The Ultimate Management of Foreign Exchange Risk
Exchange risk is the effect that unanticipated exchange rate changes have on the value of the firm. This chapter explores the impact of currency fluctuations on cash flows, on assets and liabilities, and on the real business of the firm. Three questions must be asked. First, what exchange risk does the firm face, and what methods are available to measure currency exposure? Second, based on the nature of the exposure and the firm’s ability to forecast currencies, what hedging or exchange risk management strategy should the firm employ? And finally, which of the various tools and techniques of the foreign exchange market should be employed: debt and assets; forwards and futures; and options. The chapter concludes by suggesting a framework that can be used to match the instrument to the problem.
Exchange risk is simple in concept: a potential gain or loss that occurs as a result of an exchange rate change. For example, if an individual owns a share in Hitachi, the Japanese company, he or she will lose if the value of the yen drops.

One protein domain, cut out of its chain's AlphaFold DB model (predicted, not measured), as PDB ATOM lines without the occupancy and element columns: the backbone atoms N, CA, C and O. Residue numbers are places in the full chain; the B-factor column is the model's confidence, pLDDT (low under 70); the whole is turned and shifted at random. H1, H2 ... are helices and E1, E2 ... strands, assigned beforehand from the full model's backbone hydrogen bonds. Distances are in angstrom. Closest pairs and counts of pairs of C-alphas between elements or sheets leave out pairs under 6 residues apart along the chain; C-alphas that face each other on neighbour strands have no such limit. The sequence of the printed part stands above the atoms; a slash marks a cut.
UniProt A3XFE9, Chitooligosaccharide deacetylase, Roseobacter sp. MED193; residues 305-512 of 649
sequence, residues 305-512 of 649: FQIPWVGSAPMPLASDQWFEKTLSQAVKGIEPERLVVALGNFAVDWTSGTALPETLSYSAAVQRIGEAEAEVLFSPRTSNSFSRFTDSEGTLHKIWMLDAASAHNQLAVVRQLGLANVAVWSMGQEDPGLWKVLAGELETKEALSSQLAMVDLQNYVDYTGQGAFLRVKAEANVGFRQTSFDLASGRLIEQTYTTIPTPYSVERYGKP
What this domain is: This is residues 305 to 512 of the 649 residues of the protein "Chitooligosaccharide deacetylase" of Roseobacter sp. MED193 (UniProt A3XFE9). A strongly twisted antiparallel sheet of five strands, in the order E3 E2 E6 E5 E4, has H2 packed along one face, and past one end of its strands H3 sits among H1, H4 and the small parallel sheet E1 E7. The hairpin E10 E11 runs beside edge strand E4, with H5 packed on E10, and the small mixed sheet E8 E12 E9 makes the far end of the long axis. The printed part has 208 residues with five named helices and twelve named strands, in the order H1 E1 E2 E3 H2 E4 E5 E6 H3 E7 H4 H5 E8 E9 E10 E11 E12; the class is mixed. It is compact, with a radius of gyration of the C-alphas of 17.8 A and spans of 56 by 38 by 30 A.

Yet from this simple question several more arise. First, whose gain or loss? Clearly not just those of a subsidiary, for they may be offset by positions taken elsewhere in the firm. And not just gains or losses on current transactions, for the firm’s value consists of anticipated future cash flows as well as currently contracted ones. What counts, modern finance tells us, is shareholder value; yet the impact of any given currency change on shareholder value is difficult to assess, so proxies have to be used. The academic evidence linking exchange rate changes to stock prices is weak.
Moreover the shareholder who has a diversified portfolio may find that the negative effect of exchange rate changes on one firm is offset by gains in other firms; in other words, that exchange risk is diversifiable. If it is, than perhaps it’s a non-risk.
Finally, risk is not risk if it is anticipated. In most currencies there are futures or forward exchange contracts whose prices give firms an indication of where the market expects currencies to go. And these contracts offer the ability to lock in the anticipated change. So perhaps a better concept of exchange risk is unanticipated exchange rate changes.
These and other issues justify a closer look at this area of international financial management.